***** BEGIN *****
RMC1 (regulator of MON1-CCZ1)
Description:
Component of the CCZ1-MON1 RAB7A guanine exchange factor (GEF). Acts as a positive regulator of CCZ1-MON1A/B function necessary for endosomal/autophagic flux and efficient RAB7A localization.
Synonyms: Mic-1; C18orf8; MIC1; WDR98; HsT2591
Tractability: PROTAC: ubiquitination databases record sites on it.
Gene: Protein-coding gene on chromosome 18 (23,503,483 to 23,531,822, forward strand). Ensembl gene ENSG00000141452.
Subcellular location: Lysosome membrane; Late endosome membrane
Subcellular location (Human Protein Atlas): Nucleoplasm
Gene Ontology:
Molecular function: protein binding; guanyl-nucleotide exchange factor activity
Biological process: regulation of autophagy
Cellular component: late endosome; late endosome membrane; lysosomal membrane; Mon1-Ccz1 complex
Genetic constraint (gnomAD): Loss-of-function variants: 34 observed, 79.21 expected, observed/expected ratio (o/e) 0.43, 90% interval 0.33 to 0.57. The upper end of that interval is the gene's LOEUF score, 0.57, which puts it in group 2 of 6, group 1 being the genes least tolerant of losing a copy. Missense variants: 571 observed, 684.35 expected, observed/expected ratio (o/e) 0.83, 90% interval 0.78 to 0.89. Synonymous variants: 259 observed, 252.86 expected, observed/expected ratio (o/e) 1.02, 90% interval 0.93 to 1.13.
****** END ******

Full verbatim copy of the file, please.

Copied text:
RMC1 (regulator of MON1-CCZ1)
Description:
Component of the CCZ1-MON1 RAB7A guanine exchange factor (GEF). Acts as a positive regulator of CCZ1-MON1A/B function necessary for endosomal/autophagic flux and efficient RAB7A localization.
Synonyms: Mic-1; C18orf8; MIC1; WDR98; HsT2591
Tractability: PROTAC: ubiquitination databases record sites on it.
Gene: Protein-coding gene on chromosome 18 (23,503,483 to 23,531,822, forward strand). Ensembl gene ENSG00000141452.
Subcellular location: Lysosome membrane; Late endosome membrane
Subcellular location (Human Protein Atlas): Nucleoplasm
Gene Ontology:
Molecular function: protein binding; guanyl-nucleotide exchange factor activity
Biological process: regulation of autophagy
Cellular component: late endosome; late endosome membrane; lysosomal membrane; Mon1-Ccz1 complex
Genetic constraint (gnomAD): Loss-of-function variants: 34 observed, 79.21 expected, observed/expected ratio (o/e) 0.43, 90% interval 0.33 to 0.57. The upper end of that interval is the gene's LOEUF score, 0.57, which puts it in group 2 of 6, group 1 being the genes least tolerant of losing a copy. Missense variants: 571 observed, 684.35 expected, observed/expected ratio (o/e) 0.83, 90% interval 0.78 to 0.89. Synonymous variants: 259 observed, 252.86 expected, observed/expected ratio (o/e) 1.02, 90% interval 0.93 to 1.13.